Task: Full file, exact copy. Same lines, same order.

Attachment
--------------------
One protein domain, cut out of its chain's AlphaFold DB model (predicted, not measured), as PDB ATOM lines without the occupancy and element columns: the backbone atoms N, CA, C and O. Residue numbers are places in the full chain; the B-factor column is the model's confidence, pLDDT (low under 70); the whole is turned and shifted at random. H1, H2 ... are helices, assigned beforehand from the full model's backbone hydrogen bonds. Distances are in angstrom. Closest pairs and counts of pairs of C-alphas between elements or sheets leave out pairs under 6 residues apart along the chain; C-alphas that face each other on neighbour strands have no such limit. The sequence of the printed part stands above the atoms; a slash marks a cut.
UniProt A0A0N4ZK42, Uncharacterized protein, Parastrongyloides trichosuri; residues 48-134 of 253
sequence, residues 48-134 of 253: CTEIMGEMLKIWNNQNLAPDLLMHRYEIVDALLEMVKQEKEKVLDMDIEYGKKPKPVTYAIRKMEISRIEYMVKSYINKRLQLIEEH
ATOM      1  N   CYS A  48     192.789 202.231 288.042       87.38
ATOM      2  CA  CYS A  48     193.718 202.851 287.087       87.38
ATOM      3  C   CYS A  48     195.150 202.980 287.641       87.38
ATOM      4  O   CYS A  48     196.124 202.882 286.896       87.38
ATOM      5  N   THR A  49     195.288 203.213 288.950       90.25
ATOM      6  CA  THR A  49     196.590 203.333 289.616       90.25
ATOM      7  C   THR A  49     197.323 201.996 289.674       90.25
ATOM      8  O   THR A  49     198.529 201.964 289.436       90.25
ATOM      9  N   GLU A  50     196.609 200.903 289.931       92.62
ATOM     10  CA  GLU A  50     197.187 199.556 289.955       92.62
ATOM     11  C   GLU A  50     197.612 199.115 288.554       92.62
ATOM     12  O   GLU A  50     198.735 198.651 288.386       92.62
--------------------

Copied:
One protein domain, cut out of its chain's AlphaFold DB model (predicted, not measured), as PDB ATOM lines without the occupancy and element columns: the backbone atoms N, CA, C and O. Residue numbers are places in the full chain; the B-factor column is the model's confidence, pLDDT (low under 70); the whole is turned and shifted at random. H1, H2 ... are helices, assigned beforehand from the full model's backbone hydrogen bonds. Distances are in angstrom. Closest pairs and counts of pairs of C-alphas between elements or sheets leave out pairs under 6 residues apart along the chain; C-alphas that face each other on neighbour strands have no such limit. The sequence of the printed part stands above the atoms; a slash marks a cut.
UniProt A0A0N4ZK42, Uncharacterized protein, Parastrongyloides trichosuri; residues 48-134 of 253
sequence, residues 48-134 of 253: CTEIMGEMLKIWNNQNLAPDLLMHRYEIVDALLEMVKQEKEKVLDMDIEYGKKPKPVTYAIRKMEISRIEYMVKSYINKRLQLIEEH
ATOM      1  N   CYS A  48     192.789 202.231 288.042       87.38
ATOM      2  CA  CYS A  48     193.718 202.851 287.087       87.38
ATOM      3  C   CYS A  48     195.150 202.980 287.641       87.38
ATOM      4  O   CYS A  48     196.124 202.882 286.896       87.38
ATOM      5  N   THR A  49     195.288 203.213 288.950       90.25
ATOM      6  CA  THR A  49     196.590 203.333 289.616       90.25
ATOM      7  C   THR A  49     197.323 201.996 289.674       90.25
ATOM      8  O   THR A  49     198.529 201.964 289.436       90.25
ATOM      9  N   GLU A  50     196.609 200.903 289.931       92.62
ATOM     10  CA  GLU A  50     197.187 199.556 289.955       92.62
ATOM     11  C   GLU A  50     197.612 199.115 288.554       92.62
ATOM     12  O   GLU A  50     198.735 198.651 288.386       92.62